Standard Article

Incidental Findings in Genetic Research and Genetic Testing

  1. Leigh Jackson

Published Online: 17 FEB 2014

DOI: 10.1002/9780470015902.a0025324



How to Cite

Jackson, L. 2014. Incidental Findings in Genetic Research and Genetic Testing. eLS. .

Author Information

  1. Plymouth University, Plymouth, UK

Publication History

  1. Published Online: 17 FEB 2014


Incidental findings arise when clinically relevant genetic information about a research participant or patient is identified outside the scope of the original research objective or diagnostic test being performed. These findings can relate to carrier status for a heritable condition, misattributed paternity or increased susceptibility to a medical condition. The decision whether to disclose these findings to the research subject or patient is underpinned by many ethical, moral and potentially legal considerations. There is an urgent need for definitive guidelines for researchers and healthcare professionals. Major themes surrounding this issue include patient autonomy, patient welfare, harmful secrets and genetic literacy. The lack of relevant studies emphasises the urgent need for empirical investigations into the disclosure or nondisclosure of genetic incidental findings and the provision of guidelines to assist healthcare professionals and researchers.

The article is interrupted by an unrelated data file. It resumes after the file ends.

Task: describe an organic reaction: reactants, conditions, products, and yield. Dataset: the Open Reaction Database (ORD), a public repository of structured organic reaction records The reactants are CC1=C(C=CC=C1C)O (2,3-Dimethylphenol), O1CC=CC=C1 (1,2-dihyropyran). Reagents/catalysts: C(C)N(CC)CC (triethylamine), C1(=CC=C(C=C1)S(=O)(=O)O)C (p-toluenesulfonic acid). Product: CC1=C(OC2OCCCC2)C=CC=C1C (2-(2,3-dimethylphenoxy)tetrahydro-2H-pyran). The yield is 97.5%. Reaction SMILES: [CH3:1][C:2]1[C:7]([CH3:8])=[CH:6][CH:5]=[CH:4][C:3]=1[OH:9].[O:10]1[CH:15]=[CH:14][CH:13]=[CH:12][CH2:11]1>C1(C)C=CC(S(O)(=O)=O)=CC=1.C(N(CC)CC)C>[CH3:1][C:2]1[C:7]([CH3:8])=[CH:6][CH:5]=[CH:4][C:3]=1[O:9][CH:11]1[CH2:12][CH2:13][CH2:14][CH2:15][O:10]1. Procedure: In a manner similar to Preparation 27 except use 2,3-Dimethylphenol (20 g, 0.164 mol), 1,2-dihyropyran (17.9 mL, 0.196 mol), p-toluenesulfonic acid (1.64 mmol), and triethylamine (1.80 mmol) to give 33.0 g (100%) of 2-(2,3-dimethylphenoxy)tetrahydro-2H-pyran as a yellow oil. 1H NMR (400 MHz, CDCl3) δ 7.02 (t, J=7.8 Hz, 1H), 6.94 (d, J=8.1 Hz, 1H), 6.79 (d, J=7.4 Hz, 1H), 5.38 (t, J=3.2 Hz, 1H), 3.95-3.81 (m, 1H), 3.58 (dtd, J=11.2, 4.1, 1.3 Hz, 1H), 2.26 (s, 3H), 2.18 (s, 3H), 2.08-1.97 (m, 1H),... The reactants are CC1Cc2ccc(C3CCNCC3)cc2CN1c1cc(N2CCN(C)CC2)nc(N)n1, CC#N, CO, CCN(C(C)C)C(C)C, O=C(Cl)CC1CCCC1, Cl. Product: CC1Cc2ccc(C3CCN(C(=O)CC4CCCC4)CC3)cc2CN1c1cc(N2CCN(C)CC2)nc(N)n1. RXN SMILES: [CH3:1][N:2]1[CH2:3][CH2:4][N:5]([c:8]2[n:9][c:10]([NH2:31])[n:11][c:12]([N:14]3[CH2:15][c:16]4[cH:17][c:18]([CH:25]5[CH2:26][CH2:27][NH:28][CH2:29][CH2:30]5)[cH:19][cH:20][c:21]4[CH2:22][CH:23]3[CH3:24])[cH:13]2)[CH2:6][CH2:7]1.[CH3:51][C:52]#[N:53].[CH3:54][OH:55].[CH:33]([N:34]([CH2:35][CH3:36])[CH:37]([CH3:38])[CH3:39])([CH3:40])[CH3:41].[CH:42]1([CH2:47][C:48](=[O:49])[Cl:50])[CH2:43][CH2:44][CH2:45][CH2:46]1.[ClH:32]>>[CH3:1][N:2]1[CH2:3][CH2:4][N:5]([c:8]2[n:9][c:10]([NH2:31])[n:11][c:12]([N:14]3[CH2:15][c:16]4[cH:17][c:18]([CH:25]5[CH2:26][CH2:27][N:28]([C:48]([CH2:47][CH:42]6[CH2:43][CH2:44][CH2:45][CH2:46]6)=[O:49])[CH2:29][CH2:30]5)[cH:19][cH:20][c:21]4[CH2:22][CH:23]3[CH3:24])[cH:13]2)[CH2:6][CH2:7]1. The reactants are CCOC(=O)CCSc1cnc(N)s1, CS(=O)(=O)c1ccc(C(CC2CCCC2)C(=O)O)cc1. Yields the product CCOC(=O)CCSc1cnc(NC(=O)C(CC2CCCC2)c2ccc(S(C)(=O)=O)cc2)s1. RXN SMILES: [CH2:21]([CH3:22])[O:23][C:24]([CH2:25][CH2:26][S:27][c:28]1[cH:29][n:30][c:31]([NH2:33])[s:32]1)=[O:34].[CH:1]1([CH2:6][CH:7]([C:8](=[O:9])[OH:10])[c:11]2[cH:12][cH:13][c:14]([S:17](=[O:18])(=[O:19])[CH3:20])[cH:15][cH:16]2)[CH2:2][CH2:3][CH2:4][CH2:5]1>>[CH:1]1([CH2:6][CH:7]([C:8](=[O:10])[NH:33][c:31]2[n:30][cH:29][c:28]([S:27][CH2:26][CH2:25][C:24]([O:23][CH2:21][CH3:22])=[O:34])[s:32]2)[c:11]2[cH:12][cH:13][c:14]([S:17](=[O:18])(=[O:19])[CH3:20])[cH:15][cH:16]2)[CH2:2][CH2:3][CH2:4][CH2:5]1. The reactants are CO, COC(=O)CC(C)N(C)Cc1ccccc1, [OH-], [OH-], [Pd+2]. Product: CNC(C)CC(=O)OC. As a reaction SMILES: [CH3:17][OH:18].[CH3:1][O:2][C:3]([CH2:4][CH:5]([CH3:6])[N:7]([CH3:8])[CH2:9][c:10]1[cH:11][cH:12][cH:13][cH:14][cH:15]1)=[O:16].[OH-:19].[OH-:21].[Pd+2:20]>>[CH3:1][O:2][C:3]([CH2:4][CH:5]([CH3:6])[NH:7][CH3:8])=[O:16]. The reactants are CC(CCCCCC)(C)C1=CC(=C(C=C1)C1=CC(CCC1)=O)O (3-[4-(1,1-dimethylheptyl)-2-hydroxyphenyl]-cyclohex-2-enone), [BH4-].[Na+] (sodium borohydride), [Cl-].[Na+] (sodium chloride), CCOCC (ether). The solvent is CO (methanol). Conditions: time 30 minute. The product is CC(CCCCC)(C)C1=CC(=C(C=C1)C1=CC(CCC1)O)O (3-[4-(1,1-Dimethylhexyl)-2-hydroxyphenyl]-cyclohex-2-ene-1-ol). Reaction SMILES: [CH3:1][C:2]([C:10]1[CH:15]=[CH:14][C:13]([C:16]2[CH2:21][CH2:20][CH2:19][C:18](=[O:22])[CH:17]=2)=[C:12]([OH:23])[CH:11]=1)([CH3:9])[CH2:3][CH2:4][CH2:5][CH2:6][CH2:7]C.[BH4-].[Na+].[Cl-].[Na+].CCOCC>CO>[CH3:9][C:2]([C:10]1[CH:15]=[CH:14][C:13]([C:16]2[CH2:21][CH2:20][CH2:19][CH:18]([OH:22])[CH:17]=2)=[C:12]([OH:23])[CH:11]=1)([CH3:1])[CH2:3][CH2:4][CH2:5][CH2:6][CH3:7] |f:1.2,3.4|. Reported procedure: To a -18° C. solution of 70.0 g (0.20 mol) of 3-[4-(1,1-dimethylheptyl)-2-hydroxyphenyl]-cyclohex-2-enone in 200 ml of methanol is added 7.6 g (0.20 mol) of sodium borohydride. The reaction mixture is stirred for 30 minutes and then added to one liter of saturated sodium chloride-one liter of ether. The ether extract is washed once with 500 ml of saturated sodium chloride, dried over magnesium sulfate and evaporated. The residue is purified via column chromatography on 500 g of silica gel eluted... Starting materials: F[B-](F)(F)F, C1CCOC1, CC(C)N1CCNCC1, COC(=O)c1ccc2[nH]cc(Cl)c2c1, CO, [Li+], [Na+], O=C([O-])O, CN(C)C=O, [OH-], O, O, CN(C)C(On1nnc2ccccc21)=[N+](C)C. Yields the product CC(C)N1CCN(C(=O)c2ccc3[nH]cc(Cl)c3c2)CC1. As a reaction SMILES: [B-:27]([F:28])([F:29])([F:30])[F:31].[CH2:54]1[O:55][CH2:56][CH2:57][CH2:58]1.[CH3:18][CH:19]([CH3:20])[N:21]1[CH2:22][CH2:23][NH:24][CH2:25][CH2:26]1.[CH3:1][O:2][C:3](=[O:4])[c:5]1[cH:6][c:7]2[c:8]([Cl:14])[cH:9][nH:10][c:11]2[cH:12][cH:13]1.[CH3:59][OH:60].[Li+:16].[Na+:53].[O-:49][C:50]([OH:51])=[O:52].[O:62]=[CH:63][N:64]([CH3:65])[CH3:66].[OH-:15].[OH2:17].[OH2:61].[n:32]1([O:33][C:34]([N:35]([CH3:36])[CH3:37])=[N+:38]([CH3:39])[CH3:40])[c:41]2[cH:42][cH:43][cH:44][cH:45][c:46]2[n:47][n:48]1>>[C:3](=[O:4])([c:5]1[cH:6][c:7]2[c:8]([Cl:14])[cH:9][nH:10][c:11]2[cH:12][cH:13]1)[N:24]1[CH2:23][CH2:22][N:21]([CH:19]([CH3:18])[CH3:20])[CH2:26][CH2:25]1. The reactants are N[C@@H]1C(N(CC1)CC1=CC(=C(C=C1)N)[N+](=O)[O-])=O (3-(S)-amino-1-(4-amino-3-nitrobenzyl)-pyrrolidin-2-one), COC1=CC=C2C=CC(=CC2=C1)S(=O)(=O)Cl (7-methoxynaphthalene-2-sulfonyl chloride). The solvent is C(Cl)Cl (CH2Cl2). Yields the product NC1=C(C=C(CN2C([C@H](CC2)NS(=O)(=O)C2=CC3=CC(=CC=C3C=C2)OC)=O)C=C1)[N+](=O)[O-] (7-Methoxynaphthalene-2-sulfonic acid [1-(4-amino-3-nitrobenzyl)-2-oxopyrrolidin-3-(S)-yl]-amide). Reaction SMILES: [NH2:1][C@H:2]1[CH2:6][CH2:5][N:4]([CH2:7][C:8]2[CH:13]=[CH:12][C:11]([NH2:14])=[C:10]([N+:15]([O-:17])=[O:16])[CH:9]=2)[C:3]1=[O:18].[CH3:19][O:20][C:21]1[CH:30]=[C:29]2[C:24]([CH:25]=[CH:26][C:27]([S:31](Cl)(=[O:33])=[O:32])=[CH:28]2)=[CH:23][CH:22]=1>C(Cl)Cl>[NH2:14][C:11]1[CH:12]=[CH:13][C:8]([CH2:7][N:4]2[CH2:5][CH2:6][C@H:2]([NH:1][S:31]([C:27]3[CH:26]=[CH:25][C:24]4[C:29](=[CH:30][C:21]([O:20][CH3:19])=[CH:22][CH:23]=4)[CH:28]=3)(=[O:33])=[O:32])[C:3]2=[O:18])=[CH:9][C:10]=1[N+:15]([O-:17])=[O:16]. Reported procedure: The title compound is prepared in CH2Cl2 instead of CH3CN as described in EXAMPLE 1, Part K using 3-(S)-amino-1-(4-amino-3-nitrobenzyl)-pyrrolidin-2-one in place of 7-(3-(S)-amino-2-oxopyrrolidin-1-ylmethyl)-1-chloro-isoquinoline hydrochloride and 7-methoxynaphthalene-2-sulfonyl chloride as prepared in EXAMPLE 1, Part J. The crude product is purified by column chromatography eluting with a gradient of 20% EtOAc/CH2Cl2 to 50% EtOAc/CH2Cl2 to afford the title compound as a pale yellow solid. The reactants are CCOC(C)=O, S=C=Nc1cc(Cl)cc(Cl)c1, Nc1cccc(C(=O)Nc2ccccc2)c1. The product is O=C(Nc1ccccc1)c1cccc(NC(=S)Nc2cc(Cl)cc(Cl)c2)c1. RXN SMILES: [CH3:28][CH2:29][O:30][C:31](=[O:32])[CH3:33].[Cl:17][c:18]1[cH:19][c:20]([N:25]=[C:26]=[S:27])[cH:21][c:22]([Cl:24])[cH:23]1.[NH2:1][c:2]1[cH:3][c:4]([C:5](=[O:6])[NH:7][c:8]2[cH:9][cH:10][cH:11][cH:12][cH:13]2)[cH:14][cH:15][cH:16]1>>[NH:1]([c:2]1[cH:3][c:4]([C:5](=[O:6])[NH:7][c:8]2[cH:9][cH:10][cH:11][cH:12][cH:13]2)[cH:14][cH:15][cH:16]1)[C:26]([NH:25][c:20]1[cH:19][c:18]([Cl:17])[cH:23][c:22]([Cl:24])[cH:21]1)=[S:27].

Key Concepts:

  • Incidental findings are most likely to become more frequent due to advances in genome-wide technology and decreases in the cost of testing.

  • Patient and participant autonomy must be considered in any strategy designed to manage incidental findings.

  • Patient and participant welfare should be a driving factor in decisions regarding disclosure of incidental findings.

  • Genetic secrets can be harmful to both the patient/participant and the healthcare professional.

  • The genetic literacy of healthcare professionals and public alike need to be considered when discussing genome-wide testing technologies and attempts need to be made to increase knowledge across the board.

  • There is a lack of primary research data concerning patient and participant preferences regarding the management of incidental findings in research and the clinic.

  • Many clinician researchers have difficulty in separating their clinical and research obligations when genomic testing straddles the research–clinic interface.

  • There is an urgent need for coherent and ethical guidelines to address the management of incidental findings and assist researchers and clinicians in defining their legal, professional and ethical obligations.


  • autonomy;
  • genetic literacy;
  • harmful secrets;
  • incidental findings;
  • patient welfare